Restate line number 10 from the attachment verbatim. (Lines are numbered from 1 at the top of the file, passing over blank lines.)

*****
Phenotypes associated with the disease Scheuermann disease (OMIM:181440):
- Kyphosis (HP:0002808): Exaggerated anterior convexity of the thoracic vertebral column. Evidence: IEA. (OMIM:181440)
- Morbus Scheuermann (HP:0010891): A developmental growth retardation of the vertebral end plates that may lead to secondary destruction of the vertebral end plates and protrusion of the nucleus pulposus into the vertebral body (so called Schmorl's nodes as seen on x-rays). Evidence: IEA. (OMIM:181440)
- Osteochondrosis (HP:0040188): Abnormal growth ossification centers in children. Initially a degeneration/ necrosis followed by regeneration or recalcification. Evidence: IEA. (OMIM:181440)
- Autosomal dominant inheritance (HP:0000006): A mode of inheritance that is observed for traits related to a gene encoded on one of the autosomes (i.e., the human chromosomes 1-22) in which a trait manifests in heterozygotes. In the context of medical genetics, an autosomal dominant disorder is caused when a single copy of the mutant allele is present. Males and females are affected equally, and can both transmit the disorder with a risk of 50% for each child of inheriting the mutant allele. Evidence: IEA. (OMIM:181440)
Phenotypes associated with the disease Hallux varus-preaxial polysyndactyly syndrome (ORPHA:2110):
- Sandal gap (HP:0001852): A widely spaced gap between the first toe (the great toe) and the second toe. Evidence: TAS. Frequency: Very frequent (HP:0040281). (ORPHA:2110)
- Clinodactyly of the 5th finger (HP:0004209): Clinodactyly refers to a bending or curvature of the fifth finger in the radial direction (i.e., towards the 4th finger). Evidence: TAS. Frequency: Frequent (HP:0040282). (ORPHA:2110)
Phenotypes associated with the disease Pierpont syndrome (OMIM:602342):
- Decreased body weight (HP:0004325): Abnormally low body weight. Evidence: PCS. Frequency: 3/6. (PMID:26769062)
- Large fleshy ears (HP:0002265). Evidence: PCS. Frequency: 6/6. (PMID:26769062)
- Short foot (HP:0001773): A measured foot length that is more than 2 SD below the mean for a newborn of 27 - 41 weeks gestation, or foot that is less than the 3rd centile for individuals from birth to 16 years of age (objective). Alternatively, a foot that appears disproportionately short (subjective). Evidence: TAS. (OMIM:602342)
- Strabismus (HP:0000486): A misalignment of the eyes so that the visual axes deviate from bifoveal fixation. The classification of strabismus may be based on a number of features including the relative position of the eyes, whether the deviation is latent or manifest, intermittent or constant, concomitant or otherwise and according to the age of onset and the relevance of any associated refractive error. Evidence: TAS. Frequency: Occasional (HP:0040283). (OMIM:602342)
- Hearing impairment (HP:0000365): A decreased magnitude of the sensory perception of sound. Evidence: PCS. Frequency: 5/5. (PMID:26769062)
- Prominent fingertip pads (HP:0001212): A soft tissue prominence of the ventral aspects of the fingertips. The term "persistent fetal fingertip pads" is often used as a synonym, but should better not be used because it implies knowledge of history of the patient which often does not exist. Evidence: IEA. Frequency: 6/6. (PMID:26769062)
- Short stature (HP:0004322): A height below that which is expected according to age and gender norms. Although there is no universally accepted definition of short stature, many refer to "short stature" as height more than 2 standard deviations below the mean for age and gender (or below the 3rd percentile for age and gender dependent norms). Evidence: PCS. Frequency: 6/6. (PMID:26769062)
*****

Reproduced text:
- Decreased body weight (HP:0004325): Abnormally low body weight. Evidence: PCS. Frequency: 3/6. (PMID:26769062)